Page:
The bitter health care battle dominated the Capitol even as Congress prepared to give final approval to a bipartisan $1 trillion measure financing federal agencies through September. The House passed that legislation Wednesday, and certain Senate passage will head off a weekend federal shutdown that both parties preferred to avoid.
House Speaker Paul Ryan, R-Wis., canceled a March vote on the health care bill because disgruntled conservatives said the measure was too meek while GOP moderates said its cuts were too deep.
Ryan abandoned a second attempt for a vote last week. As late as Tuesday The Associated Press counted 21 GOP opponents — one short of the number that would kill the measure if all Democrats voted no.
But over the past few weeks, the measure was revamped to attract most hard-line conservatives and some GOP centrists. In a final tweak, leaders added a modest pool of money to help people with pre-existing medical conditions afford coverage, a concern that caused a near-fatal rebellion among Republicans in recent days.
The bill would eliminate tax penalties Obama’s law which has clamped down on people who don’t buy coverage and it erases tax increases in the Affordable Care Act on higher-earning people and the health industry. It cuts the Medicaid program for low-income people and lets states impose work requirements on Medicaid recipients. It transforms Obama’s subsidies for millions buying insurance — largely based on people’s incomes and premium costs — into tax credits that rise with consumers’ ages.
It would retain Obama’s requirement that family policies cover grown children until age 26.
But states could get federal waivers freeing insurers from other Obama coverage requirements. With waivers, insurers could charge people with pre-existing illnesses far higher rates than healthy customers, boost prices for older consumers to whatever they wish and ignore the mandate that they cover specified services like pregnancy care.
The bill would block federal payments to Planned Parenthood for a year, considered a triumph by many anti-abortion Republicans.
GOP candidates including Trump have made repealing Obama’s statute an epitome of their campaign pledges, claiming it’s a failing system that’s leaving people with rising health care costs and less access to care.
Republicans will “gut Obamacare and rescue the American people,” said Rep. Doug Collins, R-Ga.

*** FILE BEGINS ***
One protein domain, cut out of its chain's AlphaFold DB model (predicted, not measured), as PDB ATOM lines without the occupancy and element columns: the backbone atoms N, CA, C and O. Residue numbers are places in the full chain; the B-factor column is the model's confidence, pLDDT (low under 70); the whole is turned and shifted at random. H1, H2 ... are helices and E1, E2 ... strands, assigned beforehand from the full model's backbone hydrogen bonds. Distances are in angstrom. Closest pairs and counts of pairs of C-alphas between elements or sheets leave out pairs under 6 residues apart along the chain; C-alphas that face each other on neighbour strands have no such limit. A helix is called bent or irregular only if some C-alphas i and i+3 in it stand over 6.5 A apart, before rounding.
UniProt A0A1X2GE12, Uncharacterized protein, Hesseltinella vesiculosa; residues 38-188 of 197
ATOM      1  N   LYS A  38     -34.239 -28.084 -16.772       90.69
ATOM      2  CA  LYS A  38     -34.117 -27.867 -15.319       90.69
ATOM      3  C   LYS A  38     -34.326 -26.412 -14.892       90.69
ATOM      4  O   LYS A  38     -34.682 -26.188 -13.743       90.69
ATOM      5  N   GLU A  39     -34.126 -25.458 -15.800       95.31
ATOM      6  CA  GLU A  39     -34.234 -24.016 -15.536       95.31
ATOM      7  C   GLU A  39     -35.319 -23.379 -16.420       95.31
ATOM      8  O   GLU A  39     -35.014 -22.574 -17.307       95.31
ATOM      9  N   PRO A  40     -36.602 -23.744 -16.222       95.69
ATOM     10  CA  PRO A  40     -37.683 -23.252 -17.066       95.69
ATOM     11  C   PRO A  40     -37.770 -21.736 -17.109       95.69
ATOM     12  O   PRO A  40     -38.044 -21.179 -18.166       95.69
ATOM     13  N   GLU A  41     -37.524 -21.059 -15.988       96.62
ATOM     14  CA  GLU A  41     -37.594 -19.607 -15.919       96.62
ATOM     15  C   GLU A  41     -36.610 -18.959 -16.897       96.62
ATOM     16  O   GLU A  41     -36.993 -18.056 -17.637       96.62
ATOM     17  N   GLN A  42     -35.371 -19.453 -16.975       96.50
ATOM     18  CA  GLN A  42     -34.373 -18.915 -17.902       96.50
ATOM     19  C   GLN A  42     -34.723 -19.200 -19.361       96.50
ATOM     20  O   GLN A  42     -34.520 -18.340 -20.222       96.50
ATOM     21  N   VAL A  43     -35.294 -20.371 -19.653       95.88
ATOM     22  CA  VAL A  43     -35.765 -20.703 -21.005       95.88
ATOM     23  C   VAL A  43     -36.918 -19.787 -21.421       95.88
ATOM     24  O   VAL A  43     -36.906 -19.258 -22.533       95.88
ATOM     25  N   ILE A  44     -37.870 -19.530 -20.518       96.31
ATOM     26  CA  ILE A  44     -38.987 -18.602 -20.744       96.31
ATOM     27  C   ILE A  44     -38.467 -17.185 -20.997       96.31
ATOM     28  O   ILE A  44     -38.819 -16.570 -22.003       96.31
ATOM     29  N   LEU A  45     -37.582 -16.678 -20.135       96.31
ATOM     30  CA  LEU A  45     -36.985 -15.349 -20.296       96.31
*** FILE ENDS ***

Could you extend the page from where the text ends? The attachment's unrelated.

Democrats defended Obama’s law, one of his crowning domestic achievements, for expanding coverage to 20 million Americans and forcing insurers to offer more generous benefits. They said the GOP measure would toss millions off coverage while delivering tax cuts to the wealthy.
“How can you do this to the American people, how can you do this to the people you represent?” asked Rep. Jim McGovern, D-Mass.
The nonpartisan Congressional Budget Office estimated in March that the GOP bill would end coverage for 24 million people over a decade. That office also said the bill’s subsidies would be less generous for many, especially lower-earning and older people not yet 65 and qualifying for Medicare.
A CBO estimate for the cost of latest version of their bill will not be ready before the House conducts its vote.
Earlier this week, moderates objected that constituents with pre-existing conditions could effectively be denied coverage by insurers charging them exorbitant premiums. At least a dozen of them said Wednesday they would oppose the legislation, including GOP Reps. Charlie Dent of Pennsylvania, a moderate leader, Leonard Lance of New Jersey and New York’s Dan Donovan.
But GOP leaders seemed to win over a raft of wavering lawmakers after adding $8 billion over five years for state high-risk pools, aimed at helping seriously ill people pay expensive premiums. That was on top of $130 billion already in the bill for states to help customers, though critics said those amounts were insufficient.
To snuff out a glaring political liability, Republicans planned to approve a second bill. It would delete language in the health care measure entitling members of Congress and their staffs to Obama’s coverage requirements, even if their home states annul them.
Associated Press writer Andrew Taylor contributed.